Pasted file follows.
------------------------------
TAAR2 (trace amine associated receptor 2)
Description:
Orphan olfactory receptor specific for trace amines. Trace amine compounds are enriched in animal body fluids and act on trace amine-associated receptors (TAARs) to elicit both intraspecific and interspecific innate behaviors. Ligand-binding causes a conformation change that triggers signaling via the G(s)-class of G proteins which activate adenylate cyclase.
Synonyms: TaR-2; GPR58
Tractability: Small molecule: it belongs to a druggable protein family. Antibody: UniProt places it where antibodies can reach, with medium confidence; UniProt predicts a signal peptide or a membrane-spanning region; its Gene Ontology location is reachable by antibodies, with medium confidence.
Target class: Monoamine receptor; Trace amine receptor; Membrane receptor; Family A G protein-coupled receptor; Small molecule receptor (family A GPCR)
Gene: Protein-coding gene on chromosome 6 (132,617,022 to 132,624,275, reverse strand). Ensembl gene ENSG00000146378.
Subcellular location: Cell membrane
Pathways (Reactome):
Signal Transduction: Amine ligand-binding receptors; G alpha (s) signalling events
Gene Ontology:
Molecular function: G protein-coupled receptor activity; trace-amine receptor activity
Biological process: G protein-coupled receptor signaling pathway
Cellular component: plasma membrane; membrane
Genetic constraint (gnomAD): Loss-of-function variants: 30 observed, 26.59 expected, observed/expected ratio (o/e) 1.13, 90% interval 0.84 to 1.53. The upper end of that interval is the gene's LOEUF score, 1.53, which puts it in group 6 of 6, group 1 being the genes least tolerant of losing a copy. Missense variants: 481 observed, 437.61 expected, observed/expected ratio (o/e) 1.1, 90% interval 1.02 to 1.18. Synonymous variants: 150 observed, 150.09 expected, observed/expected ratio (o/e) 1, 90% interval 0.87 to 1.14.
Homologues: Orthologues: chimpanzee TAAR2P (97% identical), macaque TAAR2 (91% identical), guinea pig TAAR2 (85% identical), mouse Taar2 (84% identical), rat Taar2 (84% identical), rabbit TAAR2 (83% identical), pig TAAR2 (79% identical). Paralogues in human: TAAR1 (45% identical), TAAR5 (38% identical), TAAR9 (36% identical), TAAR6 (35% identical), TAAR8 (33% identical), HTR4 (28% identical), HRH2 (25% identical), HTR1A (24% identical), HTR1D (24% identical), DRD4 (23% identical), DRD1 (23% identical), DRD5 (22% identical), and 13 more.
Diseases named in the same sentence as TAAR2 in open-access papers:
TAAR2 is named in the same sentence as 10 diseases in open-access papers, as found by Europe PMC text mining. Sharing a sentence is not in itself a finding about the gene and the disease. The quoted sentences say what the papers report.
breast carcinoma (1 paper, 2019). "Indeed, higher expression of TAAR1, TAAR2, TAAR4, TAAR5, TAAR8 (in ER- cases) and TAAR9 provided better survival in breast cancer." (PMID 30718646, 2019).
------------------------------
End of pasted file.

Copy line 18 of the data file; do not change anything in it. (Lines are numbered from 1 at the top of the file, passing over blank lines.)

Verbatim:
TAAR2 is named in the same sentence as 10 diseases in open-access papers, as found by Europe PMC text mining. Sharing a sentence is not in itself a finding about the gene and the disease. The quoted sentences say what the papers report.